Recently, after conversations with friends who work in industry, I’ve been questioning my “career strategy” of pursuing a textbook publishing startup. Generally speaking, the employability of a new graduate is at its peak at graduation. Industry accepts young CS graduates and tells them “Here is 70k, write this code for us” and after a few years they could be pulling in 130+k, which is prof-level income. Regardless of one’s future goals in life a little injection of cash for a person in their thirties sounds like a good thing to have. In general working is a good career move.

Using the language of economics there are opportunity costs of doing the startup thing. First there is the short term financial losses of not having a San Francisco software developer salary right now. Second, and perhaps more importantly, I may be sabotaging my career options should I ever decide to go to industry. Recruiters will ask “what did you do for the past two years?” So doing the startup thing (i.e. not doing the corporate thing) has multiple opportunities costs.

Though such thoughts do turn around in my head, I remained and remain undeterred. I just realized why—this is the inspiration for this post. There are opportunity costs with the corporate career too. This knowledge that I have fresh in my mind after teaching undergraduate math and physics for the last ten years will soon be forgotten. Certainly after two years in industry, I would not remember half the things I can recall off the top of my head right now.

So this is why, now I know, I subconsciously chose this path. We godda do this now and we’ll code later, si besoin.

Aside: I just previewed the latest linear algebra draft and it looks awesome! I’ve been slogging through the corrections during the past couple of weeks (actually months!) and I was feeling low on energy, but now that I see how close we are to the finished product I’m getting all enthusiastic again.

Open book writing and typo workflow

Open is better than closed because when you work in the open the whole world can help you (or at least the portion of the world that cares about what you are doing). For books in particular, readers can be tremendously helpful by submitting typo fixes to the book. But how can users submit typos? Surely there is something better than email…

Today I saw a very interesting workflow for reader contributions on the Advanced R programming book website by Hadley Wickham. The book  is being developed on github using the Jekyll static site generator. Each page has an “Edit this” link on the right side:


The url for that button is:

Clicking on that takes you to github and a special prompt to create a fork:

Next you can make the change:


And finally the UI offers you to do a pull request:

This is still a complicated process for the reader (3-steps, one feature branch, one pull request), but from the author side this is awesome! You just write and then manage incoming pull requests that improve your content.

Anyone writing their blog posts in the open on github should consider adding the /edit/ links.


Weekend project: find a way to automate this workflow process so readers don’t need to have github accounts. Maybe I could create a “shared” github account “ivans-readers,” allow for login-less-editing to happen on my own server and then see the pull requests coming from ivans-readers on the main repo.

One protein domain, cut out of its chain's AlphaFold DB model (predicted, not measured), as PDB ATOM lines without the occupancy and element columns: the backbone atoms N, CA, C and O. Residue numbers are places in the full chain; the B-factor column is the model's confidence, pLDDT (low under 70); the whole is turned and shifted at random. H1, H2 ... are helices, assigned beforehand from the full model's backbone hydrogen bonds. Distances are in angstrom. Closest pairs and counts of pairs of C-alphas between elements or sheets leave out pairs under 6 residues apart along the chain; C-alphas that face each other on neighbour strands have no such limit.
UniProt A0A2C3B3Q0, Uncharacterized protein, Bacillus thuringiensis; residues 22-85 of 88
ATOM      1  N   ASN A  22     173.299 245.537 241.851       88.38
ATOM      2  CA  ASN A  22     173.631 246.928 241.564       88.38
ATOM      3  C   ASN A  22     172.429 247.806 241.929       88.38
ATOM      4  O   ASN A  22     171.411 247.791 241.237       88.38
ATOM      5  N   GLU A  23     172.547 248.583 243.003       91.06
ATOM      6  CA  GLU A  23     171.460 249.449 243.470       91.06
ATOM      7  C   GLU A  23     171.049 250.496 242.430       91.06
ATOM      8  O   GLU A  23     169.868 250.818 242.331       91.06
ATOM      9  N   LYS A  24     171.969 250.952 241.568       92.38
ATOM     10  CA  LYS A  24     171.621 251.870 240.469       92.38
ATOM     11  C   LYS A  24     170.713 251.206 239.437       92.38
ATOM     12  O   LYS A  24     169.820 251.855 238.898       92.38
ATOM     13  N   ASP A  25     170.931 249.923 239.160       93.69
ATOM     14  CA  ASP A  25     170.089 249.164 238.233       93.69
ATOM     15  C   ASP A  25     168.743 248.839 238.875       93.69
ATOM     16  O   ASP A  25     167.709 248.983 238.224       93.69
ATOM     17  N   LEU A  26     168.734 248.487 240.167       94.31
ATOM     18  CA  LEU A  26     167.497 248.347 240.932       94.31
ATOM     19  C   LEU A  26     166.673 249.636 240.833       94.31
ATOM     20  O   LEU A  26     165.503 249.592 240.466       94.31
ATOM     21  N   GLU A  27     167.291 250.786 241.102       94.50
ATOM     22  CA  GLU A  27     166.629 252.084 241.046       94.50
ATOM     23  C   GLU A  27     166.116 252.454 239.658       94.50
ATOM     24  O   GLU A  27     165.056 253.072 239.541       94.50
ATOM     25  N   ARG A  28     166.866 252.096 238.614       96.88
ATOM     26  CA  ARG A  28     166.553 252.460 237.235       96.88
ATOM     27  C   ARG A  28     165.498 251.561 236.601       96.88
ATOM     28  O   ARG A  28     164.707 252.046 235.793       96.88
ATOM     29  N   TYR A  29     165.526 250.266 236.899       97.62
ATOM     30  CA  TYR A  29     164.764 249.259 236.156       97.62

Techzing interview

Earlier this year I launched my book on hacker news which resonated very positively with the hacker crowd.  This HN exposure landed me an  interview on the TechZing podcast  to discussed my textbook project. Even though it was an hour and a half long interview, there were a some things that we didn’t get to discuss. I want to take the moment now to write down my observations about the textbook business and the educational market.

This blog post is organized with the best stuff at the top so feel free to trail off at any point.


The most important things I’ve learned about the textbook business:

  1. Writing is tough, but writing down lecture notes after a lecture is easy.
  2. Teaching students is gold. By interacting with your students 1-on-1 you get feedback on your explanations.
    If you are lucky you will get a “Sorry, I didn’t get that”, which allows you to iterate.
  3. People still appreciate the printed book. Some people are willing to pay good money for a PDF.


Print-on-demand and eBook technology allow for everyone to publish and sell books. This is a revolution on a Gutenberg scale. One of the forefathers of the Internet/WWW, when asked about the motivation behind his inventions said he did it “so people will be able to earn a living from the fruits of their intellectual labour.”  We have now finally reached this moment where this idea is practical.  Could books be the missing monetization strategy for the Internet?

What have been traditionally two markets—the general audience and the educational market—are now becoming a single market of people who want to learn. Lord knows there are things to learn out there so there is an opportunity for knowledge products for people who want to learn. The key monetization routes will be through selling organized knowledge as textbooks, ebooks, or apps.

I used the term revolution above and I stand by this choice of wording because this is what we call it when a value chain collapses from six-plus levels to three levels. The value chain in the “book business” previously looked like this:

                           __book store 

With print-on-demand the new book business will look like this:

author -- printer -- shipping -- client